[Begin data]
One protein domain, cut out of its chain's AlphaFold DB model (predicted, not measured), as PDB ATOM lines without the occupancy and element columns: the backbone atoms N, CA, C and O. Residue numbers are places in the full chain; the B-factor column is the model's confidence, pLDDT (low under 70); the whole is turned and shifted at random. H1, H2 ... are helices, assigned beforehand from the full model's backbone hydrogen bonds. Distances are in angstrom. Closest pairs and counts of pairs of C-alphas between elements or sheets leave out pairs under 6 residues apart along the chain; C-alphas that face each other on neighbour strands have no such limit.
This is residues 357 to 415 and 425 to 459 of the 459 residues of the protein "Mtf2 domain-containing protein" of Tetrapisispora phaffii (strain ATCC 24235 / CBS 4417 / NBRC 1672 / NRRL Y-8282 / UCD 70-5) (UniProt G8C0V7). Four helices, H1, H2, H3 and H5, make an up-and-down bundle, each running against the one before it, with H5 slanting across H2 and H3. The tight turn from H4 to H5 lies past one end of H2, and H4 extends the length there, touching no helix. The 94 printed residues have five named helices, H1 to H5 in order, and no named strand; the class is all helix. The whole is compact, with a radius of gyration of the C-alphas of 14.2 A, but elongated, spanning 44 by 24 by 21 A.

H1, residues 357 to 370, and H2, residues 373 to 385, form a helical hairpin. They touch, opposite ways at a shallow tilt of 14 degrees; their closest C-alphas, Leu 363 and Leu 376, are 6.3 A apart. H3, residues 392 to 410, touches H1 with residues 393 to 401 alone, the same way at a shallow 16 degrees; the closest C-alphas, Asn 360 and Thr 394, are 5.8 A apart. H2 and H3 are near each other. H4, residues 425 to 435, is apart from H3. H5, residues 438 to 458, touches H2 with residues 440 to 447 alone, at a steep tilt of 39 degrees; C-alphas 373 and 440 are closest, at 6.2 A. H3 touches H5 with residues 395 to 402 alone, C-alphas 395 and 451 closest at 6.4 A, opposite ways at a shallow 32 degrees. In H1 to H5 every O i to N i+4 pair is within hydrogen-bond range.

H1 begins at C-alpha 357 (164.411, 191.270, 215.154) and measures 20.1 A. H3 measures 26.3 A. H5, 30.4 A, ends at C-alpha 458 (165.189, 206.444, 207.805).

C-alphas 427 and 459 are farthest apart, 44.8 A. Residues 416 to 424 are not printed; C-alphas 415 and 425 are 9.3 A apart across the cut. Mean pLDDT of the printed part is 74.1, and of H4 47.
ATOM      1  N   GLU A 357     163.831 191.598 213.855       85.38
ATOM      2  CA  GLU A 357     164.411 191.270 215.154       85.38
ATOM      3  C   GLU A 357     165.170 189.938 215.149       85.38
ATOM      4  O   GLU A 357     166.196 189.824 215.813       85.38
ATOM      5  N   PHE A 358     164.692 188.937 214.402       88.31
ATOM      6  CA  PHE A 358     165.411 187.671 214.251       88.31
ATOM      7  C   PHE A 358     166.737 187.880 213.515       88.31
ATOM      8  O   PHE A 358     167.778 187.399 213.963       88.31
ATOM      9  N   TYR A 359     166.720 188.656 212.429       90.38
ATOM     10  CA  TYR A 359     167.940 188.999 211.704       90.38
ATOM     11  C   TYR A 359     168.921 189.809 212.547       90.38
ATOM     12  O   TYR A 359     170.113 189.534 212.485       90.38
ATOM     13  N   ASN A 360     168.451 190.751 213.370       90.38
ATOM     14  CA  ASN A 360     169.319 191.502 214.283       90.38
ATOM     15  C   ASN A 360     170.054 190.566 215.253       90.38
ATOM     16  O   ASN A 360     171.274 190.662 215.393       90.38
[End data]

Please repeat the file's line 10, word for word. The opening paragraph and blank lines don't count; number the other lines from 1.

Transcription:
ATOM      6  CA  PHE A 358     165.411 187.671 214.251       88.31